Sea Grape

Coccoloba uvifera

sea grapes

Sea grape, photographed at Lake Ida Park, Delray Beach, Palm Beach County, in August 2013.

They do look like grapes, don't they? Well actually sea grapes, Coccoloba uvifera, isn't even remotely related to grapes. They are the iconic tree of sand dunes and beaches throughout Central and South Florida and more closely related to buckwheat, believe it or not.

Sea grapes are native to coastal parts of Florida as far north as Volusia County on the Atlantic side and Pinellas County along the Gulf. It is also native to one county in Mississippi. It is an introduced plant in Hawaii and the Pacific Basin as far away as the Philippines. They're also native to the Caribbean, Mexico, Central America and South America.

They can look shrubby near the coast, but get away from the salt and salt spray and the sea grape can become a substantial tree reaching 50 feet in height or more. It can be multi-stemmed or have a single trunk as large as two feet in diameter. In either case, sea grape can be sprawling, as wide or wider as it is tall.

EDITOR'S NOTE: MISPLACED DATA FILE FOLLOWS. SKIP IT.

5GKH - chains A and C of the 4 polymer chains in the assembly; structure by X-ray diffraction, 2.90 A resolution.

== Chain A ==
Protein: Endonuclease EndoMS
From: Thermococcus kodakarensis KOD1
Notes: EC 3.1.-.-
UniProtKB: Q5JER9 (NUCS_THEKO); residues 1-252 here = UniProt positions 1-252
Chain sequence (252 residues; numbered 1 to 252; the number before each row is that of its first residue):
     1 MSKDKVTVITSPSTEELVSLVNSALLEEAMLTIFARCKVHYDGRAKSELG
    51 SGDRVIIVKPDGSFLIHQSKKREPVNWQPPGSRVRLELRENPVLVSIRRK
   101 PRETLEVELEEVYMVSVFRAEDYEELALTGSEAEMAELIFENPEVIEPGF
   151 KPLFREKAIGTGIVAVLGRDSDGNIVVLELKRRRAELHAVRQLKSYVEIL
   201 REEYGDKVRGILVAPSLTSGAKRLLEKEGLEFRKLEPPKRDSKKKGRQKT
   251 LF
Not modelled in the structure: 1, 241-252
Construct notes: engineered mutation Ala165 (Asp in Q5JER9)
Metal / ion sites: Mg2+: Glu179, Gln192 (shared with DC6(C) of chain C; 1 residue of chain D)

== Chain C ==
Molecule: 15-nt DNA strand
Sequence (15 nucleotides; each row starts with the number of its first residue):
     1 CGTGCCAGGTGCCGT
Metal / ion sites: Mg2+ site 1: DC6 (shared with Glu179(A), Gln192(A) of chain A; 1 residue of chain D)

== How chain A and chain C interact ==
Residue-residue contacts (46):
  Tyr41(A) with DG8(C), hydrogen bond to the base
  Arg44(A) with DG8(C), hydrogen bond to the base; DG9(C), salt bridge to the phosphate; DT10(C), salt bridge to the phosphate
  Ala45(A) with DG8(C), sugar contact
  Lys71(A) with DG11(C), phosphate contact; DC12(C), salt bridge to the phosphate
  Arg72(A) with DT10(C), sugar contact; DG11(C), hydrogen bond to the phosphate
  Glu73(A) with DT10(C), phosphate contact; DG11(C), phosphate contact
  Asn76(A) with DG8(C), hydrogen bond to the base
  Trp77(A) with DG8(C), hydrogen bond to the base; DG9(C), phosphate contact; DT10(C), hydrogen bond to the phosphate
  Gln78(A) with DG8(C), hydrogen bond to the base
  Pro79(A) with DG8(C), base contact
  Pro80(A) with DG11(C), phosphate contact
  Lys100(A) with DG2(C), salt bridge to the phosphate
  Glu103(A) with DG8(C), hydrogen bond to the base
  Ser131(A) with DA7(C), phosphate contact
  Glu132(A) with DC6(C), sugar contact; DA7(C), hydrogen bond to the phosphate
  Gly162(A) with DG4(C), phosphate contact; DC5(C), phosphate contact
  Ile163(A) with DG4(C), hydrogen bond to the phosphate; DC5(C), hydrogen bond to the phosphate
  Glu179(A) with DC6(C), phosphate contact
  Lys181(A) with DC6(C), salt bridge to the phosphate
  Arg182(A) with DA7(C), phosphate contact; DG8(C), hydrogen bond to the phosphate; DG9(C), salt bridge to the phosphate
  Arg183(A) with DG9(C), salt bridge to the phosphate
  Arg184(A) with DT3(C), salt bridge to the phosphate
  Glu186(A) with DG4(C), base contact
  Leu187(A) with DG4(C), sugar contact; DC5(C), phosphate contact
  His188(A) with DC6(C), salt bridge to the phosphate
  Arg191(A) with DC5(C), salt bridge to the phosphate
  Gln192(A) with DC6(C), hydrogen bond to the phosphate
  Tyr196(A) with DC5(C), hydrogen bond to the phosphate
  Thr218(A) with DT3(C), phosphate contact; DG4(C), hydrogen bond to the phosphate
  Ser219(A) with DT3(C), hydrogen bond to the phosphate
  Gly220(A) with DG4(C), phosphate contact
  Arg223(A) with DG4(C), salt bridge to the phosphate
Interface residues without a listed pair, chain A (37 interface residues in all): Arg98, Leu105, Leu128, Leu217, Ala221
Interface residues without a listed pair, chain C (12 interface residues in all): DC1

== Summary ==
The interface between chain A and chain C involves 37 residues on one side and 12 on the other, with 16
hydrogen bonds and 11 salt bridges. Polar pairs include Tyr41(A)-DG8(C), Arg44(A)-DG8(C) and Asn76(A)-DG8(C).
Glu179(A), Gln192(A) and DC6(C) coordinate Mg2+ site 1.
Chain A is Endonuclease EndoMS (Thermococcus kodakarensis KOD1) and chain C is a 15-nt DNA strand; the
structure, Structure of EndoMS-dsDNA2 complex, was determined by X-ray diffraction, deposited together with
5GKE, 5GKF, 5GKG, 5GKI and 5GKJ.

In winter, sea grape produces small white fragrant flowers along foot-long spikes called racemes. By summer, bunches of green fruit appear that look a lot like table grapes.

When ripe, they'll turn red and they'll be food for birds, squirrels and other wild life. The fruit is edible for us humans, and is used to make jelly and wine or eaten raw. Just like grapes.

The flowers are also rich in nectar and attract honey bees. Sea grapes are either male or female, with only the female bearing fruit. Sea grape leaves are heart-shaped at the base and have prominent red veins. The whole leaf can turn red before it falls; new vegetation is bronze colored.

Sea grape flowers also attract warblers, hummingbirds and other feathered friends looking to fuel up during their annual migrations.

Sea grape is widely grown for landscaping uses, either as a specimen tree, a barrier or as a hedge. It is extremely salt-tolerant, making it ideal along the coast. The sap is rich in tannins, and has been used to process leather and to make dyes, and medicinally as an astringent (stops bleeding). Parts of the plant have been used in traditional medicine as remedies for a host of conditions internally and externaly, including dystenery, hemmorrhages, veneral disease, and to clean wounds. Studies have found sea grape to have antiseptic, antifungal, antitumor and anti-inflammatory properties and more. Extracts have been shown to be effective against staph, E. coli, and salmonella.

Sea grape is one of the few trees that are members of Polygonaceae, the buckwheat family. Other names: seaside grape and bay grape, Alternate spellings include sea-grape and seagrape.

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Published by Wild South Florida, PO Box 7241, Delray Beach, FL 33482.

Photographs by David Sedore. Photographs are property of the publishers and may not be used without permission.